In order to slurry the sediment for pumping, water must be added from a source. To maintain consistent water levels within the CDF without adding water from the canal, the water creating a two-foot water cap for emission prevention is used to feed the hopper barge pump bay. Two 12-inch DPC300 Godwin electric pumps pull water from the CDF into the hopper barge, where two submersible pumps create the slurry. The barge pumping operation employs two discharge trains consisting of two DP 150B Toyo electric submersible pumps to gather the slurry and two 500hp electric booster pumps to adjust the flowrate for more distant discharge locations.


Aerial view of the Indiana Harbor Canal shows the entrance at Lake Michigan and one of the six bridges that must be raised for the barge to transit the two miles to the CDF.

One of the biggest decisions during the fabrication of the debris separation barge was whether to install diesel fueled pumps or electric powered pumps. By going electric, the pumps run cheaper and quieter. Also, PLC software operates and data mines the flow operations with a SCADA system, so the electric pumps can be regulated. By employing variable frequency drives in the system, the pumps will regulate themselves to a desired velocity or flow rate designated by the pump operator through the PLC programming. Using this information, operators can compare daily production with the dredging totals estimated from hopper barge counts.

This system also evenly distributes material within the CDF by using in-line flowmeters and density gauges. Using the information compiled in the SCADA system from these gauges, the dredging team knows the exact amount of sediment placed at each discharge location. In order for the CDF to seal, the dredged material must be deposited evenly across each 45-acre cell. This is accomplished by changing discharge locations every few thousand cubic yards.

After depositing the first 400,000 cubic yards through August 2013, all indications show that the CDF is maintaining its water levels without excessive loss. The facility is surrounded by a network of 88 groundwater monitoring wells and pumps, which determine the elevation of groundwater around the site and feed any excess groundwater back into the CDF. The goal is to maintain a negative inward gradient, meaning that water is flowing to the site, not away from it.

The CDF site also has multiple air monitoring stations to determine if the stored sediment is generating any harmful emissions or particulate matter. The best way to manage the potential contaminates in the CDF is to maintain a two-foot water cover over the discharged sediments and to reduce discharge agitation and aeration during sediment placement. Readings through December 2013 show negligible emissions through all stages of the project.


Air quality is measured with handheld photo ionization detectors (PIDs).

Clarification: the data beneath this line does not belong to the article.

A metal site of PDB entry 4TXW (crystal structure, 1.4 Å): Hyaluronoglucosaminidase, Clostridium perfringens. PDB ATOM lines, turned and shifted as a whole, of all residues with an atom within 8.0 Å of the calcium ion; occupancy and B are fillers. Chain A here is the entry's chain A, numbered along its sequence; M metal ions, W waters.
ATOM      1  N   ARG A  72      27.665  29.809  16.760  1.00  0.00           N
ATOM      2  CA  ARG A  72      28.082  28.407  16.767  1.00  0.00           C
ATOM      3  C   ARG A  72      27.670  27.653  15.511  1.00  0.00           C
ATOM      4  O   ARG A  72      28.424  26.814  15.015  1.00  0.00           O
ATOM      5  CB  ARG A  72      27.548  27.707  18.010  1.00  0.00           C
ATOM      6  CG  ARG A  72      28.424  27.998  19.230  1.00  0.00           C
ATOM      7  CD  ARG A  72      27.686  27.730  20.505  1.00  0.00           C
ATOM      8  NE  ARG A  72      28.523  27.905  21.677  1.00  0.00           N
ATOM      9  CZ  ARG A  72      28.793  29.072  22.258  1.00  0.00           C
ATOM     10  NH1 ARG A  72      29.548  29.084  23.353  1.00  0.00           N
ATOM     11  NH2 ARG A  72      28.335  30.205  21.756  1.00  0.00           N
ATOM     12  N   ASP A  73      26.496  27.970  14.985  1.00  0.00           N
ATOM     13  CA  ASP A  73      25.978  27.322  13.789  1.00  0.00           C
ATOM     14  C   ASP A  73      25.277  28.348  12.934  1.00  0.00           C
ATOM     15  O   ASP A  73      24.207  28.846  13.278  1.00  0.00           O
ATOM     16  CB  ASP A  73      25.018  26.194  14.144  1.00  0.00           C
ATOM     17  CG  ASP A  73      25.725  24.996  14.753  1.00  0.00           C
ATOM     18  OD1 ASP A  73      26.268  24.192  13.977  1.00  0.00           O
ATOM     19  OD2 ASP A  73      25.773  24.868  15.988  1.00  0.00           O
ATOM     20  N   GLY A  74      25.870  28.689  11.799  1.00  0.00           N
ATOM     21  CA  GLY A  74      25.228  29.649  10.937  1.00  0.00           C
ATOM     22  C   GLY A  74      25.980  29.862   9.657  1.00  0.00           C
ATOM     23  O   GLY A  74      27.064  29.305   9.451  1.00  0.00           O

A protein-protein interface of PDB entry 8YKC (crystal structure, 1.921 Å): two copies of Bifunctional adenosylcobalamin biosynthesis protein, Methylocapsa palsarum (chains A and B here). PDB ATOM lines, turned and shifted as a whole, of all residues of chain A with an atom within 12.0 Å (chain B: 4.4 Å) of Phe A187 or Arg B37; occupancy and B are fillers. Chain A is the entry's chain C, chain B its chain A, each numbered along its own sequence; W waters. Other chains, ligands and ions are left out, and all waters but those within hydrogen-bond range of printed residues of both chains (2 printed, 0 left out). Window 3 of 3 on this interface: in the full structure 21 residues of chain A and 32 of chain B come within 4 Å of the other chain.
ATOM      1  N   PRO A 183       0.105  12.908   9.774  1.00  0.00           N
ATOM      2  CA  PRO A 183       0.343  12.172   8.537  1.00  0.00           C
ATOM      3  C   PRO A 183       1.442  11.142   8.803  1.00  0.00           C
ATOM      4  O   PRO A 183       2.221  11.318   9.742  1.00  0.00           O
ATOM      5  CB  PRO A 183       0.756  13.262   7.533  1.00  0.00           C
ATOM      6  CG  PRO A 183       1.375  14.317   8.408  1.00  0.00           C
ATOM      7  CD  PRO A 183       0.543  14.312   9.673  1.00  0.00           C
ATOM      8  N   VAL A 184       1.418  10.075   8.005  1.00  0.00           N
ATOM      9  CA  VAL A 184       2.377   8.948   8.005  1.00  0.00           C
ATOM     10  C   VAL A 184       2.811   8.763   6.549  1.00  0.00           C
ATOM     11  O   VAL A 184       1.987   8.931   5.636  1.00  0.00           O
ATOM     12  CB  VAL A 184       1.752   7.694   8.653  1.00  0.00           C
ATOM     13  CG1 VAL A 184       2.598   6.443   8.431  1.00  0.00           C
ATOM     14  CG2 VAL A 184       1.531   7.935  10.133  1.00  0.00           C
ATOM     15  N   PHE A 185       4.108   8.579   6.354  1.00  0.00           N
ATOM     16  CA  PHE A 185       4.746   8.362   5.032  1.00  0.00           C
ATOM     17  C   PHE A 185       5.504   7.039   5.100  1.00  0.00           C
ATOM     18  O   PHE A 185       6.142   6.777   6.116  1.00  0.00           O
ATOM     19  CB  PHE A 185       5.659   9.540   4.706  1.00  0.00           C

Monitoring local worker air quality is also a major priority. The extended exposure to the pumping operations makes workers more susceptible to coming in contact with contaminated emissions. In order to protect the safety of the workers, handheld Photo Ionization Detectors (PIDs) monitor the local emissions.

Through 2013, PID monitoring has detected only a handful of times where respirators became necessary, while offloading dredged material. PIDs are also employed on the dredge rig where readings have been consistently low due to limited aeration and agitation caused by clamshell digging operations.

Finally, the instream water quality of the canal is monitored to determine if reintroducing the sediment into the water raises environmental concerns. Fondriest Environmental, designed a system to monitor the real-time turbidity produced by dredging with two environmental monitoring buoys equipped with monitoring sondes.

Any turbidity greater than 50 NTU over background turbidity over a 30-minute period will cause a shutdown of dredging operations for a minimum of 15 minutes or until turbidity levels drop below the threshold. Normal turbidity in the canal ranges from eight to 15 NTU. USACE is using the data collected from real-time and yearly physical sampling to determine if there is a correlation between turbidity and the total suspended solids present during dredging operations.


The dredge working in front of ArcelorMittal Steel, digging in an absorbent-surrounded moonpool and loading into the green-sided barge.

Because this is a maintenance dredging project, dredging can occur only to the authorized depth of 22 feet, though in places contamination is as deep as 40 feet. In future years, there will be the potential to remove Toxic Substance Control Act (TSCA) materials from the canal. TSCA sediments are defined by the presence of high concentrations of more dangerous substances, including PCBs and heavy metals. Several smaller hot spot locations have been found from environmental sampling. After being dredged, these locations will require additional preventive maintenance to prevent the release of contaminants.

The Indiana Harbor Shipping Canal maintenance dredging project will be entering its second option year in March 2014, with a possibility of having funding to dredge as much as 400,000 cubic yards.